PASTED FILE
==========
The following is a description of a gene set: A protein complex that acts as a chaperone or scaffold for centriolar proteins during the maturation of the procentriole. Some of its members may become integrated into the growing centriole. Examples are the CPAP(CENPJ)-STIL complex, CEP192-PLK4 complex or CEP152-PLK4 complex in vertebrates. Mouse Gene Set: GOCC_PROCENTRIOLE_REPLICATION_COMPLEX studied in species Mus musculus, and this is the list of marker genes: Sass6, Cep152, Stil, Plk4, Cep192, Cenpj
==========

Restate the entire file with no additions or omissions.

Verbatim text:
The following is a description of a gene set: A protein complex that acts as a chaperone or scaffold for centriolar proteins during the maturation of the procentriole. Some of its members may become integrated into the growing centriole. Examples are the CPAP(CENPJ)-STIL complex, CEP192-PLK4 complex or CEP152-PLK4 complex in vertebrates. Mouse Gene Set: GOCC_PROCENTRIOLE_REPLICATION_COMPLEX studied in species Mus musculus, and this is the list of marker genes: Sass6, Cep152, Stil, Plk4, Cep192, Cenpj